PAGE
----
The science of epigenetics is still emerging, but YouSurance is moving ahead with a downtown Minneapolis skyway storefront to promote the concept and sell life insurance policies that will vary in cost by individual genetic profiles.

The storefront will open Monday, Jan. 14, in the same space in the U.S. Bank Building where the company paid volunteers $100 last fall to submit blood and saliva samples and health information. The submissions were part of the company’s research of epigenetics, or how lifestyle habits and environmental factors alter genetic expression.

Epigenetics should make life insurance cheaper for some and easier to access for all, but a goal of the storefront is to interact with customers and find out whether they are ready for this new approach and interested in life insurance that varies much more by personal health than traditional policies, said Clint Parker, a YouSurance executive vice president.

“Better health equals better premiums,” Parker said while sitting in the new storefront. “We’re going to test that message down here.”

The company is applying technology developed by a leading scientist, at the University of California-Los Angeles, to verify how genetic expressions can reliably identify people’s habits, such as smoking, and predict their longevity.

The recent skyway research was intended to determine whether genetic expressions could be easily identified in saliva, which is easier to obtain than blood. Insurers often lose customers who apply for policies but then don’t want to follow up and schedule blood draws.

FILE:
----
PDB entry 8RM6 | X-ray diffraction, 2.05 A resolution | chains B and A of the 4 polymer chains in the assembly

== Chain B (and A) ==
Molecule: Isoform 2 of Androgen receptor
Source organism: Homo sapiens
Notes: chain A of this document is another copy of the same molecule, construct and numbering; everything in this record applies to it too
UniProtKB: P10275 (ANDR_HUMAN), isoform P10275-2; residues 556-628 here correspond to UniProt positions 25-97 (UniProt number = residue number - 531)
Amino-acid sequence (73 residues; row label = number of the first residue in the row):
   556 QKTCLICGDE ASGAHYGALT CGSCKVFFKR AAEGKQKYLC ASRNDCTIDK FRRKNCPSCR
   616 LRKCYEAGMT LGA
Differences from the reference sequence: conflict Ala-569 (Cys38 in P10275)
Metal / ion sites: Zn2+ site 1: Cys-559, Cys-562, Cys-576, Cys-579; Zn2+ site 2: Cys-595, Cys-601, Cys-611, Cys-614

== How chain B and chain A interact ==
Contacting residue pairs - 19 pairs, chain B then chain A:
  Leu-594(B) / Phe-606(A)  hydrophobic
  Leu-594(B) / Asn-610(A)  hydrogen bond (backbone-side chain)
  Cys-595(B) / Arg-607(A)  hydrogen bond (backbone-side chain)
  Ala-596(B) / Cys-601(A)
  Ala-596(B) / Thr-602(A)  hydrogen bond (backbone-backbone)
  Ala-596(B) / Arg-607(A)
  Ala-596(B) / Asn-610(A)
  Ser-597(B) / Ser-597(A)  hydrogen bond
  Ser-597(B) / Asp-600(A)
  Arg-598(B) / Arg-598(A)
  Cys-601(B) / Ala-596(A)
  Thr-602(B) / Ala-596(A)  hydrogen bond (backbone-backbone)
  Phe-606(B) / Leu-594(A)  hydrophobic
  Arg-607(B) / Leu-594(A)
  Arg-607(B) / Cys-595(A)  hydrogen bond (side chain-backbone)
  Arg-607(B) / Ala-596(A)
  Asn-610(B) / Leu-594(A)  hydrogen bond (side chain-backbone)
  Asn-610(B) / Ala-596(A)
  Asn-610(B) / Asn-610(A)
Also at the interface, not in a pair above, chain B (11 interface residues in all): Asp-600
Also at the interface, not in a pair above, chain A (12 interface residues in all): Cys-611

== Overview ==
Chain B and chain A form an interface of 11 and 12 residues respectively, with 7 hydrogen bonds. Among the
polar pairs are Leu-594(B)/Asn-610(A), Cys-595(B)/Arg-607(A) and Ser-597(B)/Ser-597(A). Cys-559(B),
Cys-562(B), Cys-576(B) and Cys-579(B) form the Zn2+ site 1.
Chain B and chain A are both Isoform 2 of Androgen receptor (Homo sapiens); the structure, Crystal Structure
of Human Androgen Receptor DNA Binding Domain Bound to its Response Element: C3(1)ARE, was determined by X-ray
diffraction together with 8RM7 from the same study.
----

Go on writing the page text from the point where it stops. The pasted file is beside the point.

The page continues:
Parker said epigenetics is not just about identifying genetic actions, or expressions, that predict future health problems. The science also provides reliable assessments of patient’s existing habits and health.

Currently, life insurance companies check people’s blood for traces of the protein cotinine to find out whether they are smokers, he said. But cotinine can clear the body in two days. Epigenetic testing can identify smoking-related genetic expressions that don’t go away as quickly.

Insurance decisions won’t be made based on an individual’s hard-wired genetic codes, Parker said, but rather on the genetic expressions that reflect lifestyles.

Premiums won’t increase if people’s health worsens, or if they develop new genetic biomarkers that predict health problems, Parker added. Rather, he said, the company will use its epigenetic data to encourage people to make healthy choices that could lengthen their life spans and reduce their premiums.

“We want people,” he said, “to outlive their policies.”